Stuart Sutcliffe dies

Stuart Sutcliffe, the brilliant young painter who was a bass guitarist with The Beatles in their early period, died on this day of a brain haemorrhage.

Stuart Sutcliffe

He had been suffering from increasingly severe headaches and blackouts since settling in Hamburg with Astrid Kirchherr, his German fiancée. The cause of these remained uncertain, though Sutcliffe believed they were a consequence of overwork.

In February he had collapsed during an art school class, and dropped out of education. The Kirchherr family suspected a brain tumour, and sent him for x-rays, although nothing amiss was found. Two doctors subsequently saw Sutcliffe but they too could find nothing wrong.

By March 1962 the headaches had grown in frequency, escalating at times to violent fits, and Sutcliffe often suffered temporary blindness. His moods were volatile, ranging from calm normality to suicidal mania. Most of the final two weeks of his life were spent in bed.

On 10 April Astrid Kirchherr received a call from her mother while working in her photography studio. She was told that Sutcliffe had collapsed once more and he was to be sent to the hospital.

Kirchherr rushed home to accompany him in the ambulance. Sutcliffe was already unconscious, and died in her arms during the journey to the hospital. The cause of death was listed as cerebral paralysis caused by bleeding in the right ventricle of the brain.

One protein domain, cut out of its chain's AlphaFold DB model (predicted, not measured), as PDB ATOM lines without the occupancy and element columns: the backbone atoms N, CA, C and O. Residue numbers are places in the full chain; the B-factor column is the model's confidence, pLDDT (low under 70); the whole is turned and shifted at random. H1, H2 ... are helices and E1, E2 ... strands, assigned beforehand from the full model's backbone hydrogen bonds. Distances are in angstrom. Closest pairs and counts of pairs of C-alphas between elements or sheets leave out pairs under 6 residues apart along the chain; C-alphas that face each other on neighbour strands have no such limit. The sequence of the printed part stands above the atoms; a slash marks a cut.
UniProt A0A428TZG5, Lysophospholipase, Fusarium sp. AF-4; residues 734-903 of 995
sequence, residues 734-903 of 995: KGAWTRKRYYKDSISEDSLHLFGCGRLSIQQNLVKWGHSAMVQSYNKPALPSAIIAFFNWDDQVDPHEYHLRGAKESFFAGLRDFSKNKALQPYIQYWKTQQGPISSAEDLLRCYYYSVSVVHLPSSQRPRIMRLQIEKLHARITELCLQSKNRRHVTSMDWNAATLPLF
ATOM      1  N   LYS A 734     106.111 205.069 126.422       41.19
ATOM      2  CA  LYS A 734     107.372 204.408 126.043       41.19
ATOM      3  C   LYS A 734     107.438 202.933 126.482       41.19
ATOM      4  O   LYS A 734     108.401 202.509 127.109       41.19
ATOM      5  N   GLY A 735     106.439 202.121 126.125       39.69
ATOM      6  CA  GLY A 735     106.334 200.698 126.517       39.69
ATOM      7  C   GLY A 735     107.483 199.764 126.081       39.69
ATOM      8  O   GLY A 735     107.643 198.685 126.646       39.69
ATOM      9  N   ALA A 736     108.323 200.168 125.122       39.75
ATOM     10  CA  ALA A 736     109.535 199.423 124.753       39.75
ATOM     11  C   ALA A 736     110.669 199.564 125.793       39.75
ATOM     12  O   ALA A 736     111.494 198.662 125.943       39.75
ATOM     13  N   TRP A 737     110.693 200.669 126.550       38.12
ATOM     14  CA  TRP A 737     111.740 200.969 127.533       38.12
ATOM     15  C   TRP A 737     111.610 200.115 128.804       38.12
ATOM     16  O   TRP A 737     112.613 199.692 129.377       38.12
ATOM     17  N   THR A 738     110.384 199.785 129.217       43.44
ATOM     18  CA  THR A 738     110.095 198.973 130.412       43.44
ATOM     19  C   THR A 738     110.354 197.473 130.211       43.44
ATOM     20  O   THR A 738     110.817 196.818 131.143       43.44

The precise nature of Sutcliffe's health issues has never been determined, and there has been considerable speculation as to the causes. One theory is that a blow to the head during a fight, possibly with John Lennon, led to the haemorrhage.

However, the lengthy deterioration in Sutcliffe's health make cerebral bleeding through injury an unlikely scenario. It is more probable that Sutcliffe died as a result of an aneurysm or arteriovenous malformation (AVM), both of which are congenital disorders.

Also on this day...

Want more? Visit the Beatles history section.

4 responses on “Stuart Sutcliffe dies

  1. Travis

    Poor Stu’, of course, RIP, but poor John, as well. First his mother in a totally random, accidental-but-violent-nonetheless way, then Stu, and then much later, his own violent end. How much tragic death had to surround this once in a generation talent? Especially as he really was such a voice for peaceful, non-violent, harmonious existence.

    I think Stu’ may have helped John’s already preexisting artistic leanings flourish (I mean, he was making the “Daily Howl” and things like that since he was a child and met Stu in art school), just as, sadly, Sutcliffe’s death may have brought out John’s also preexisting feelings of anger, cynicism and bitterness founded in things like his early childhood, Julia’s death, etc. Ha, all us John-o-philes think we’re like his personal shrinks, even 30+ years after his death.

  2. Tracy

    And do not discount the effect of John’s Uncle George dying also. George, who taught John harmonica and read to him as a boy, humorous George who cuddled John and was truly the one constant in his life as a young boy who was truly affectionate and a real father figure/pal to him whilst growing up at Mendips. The shock of coming home from vacation in Scotland and George is just gone, died and buried while John was away with other family. Probably the biggest blow of his life to lose the person who truly was there for him.

Leave a reply